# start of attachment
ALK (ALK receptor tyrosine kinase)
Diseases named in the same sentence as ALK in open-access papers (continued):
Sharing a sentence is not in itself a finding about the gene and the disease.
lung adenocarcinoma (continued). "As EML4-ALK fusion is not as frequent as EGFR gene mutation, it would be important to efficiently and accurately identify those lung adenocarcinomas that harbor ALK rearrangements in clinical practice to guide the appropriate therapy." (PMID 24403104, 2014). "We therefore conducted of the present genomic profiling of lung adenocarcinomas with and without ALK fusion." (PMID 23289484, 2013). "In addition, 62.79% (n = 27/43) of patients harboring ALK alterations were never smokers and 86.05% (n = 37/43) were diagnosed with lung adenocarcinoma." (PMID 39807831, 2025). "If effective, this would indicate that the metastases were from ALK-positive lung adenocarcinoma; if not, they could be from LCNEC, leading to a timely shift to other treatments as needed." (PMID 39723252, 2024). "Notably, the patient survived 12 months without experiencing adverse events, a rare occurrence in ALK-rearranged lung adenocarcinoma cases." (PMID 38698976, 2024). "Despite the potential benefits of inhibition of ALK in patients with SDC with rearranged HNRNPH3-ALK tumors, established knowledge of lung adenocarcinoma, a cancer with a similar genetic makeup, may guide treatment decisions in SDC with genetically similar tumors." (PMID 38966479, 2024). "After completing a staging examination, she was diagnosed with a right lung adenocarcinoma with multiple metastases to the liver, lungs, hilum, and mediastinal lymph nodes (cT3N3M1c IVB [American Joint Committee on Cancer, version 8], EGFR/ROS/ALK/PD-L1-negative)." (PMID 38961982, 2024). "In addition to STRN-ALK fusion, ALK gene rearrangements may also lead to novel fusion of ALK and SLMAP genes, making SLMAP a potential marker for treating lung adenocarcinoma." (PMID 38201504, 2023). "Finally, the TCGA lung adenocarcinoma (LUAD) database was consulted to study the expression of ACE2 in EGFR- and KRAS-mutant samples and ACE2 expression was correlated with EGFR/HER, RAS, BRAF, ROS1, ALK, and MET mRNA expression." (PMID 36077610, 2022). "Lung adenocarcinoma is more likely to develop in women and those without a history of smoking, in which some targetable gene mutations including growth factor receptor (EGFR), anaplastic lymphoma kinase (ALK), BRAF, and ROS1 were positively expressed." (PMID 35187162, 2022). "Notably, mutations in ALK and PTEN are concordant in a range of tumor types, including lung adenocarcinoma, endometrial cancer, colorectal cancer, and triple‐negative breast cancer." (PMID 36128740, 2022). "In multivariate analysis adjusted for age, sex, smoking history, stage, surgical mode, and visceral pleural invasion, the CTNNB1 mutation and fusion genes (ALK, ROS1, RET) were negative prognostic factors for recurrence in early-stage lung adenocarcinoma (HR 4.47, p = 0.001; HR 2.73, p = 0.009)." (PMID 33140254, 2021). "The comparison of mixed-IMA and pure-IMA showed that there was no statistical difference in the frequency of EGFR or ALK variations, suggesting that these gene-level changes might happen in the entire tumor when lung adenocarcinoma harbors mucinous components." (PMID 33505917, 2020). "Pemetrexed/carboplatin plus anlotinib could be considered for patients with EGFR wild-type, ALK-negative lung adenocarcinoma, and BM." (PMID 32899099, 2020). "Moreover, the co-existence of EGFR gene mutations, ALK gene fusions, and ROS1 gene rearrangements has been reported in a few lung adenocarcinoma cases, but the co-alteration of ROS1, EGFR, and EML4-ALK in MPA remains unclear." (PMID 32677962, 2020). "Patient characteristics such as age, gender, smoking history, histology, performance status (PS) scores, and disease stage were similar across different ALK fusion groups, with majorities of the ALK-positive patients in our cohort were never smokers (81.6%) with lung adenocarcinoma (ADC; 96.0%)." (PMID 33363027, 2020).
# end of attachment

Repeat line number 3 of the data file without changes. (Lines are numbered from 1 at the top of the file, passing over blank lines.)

Sharing a sentence is not in itself a finding about the gene and the disease.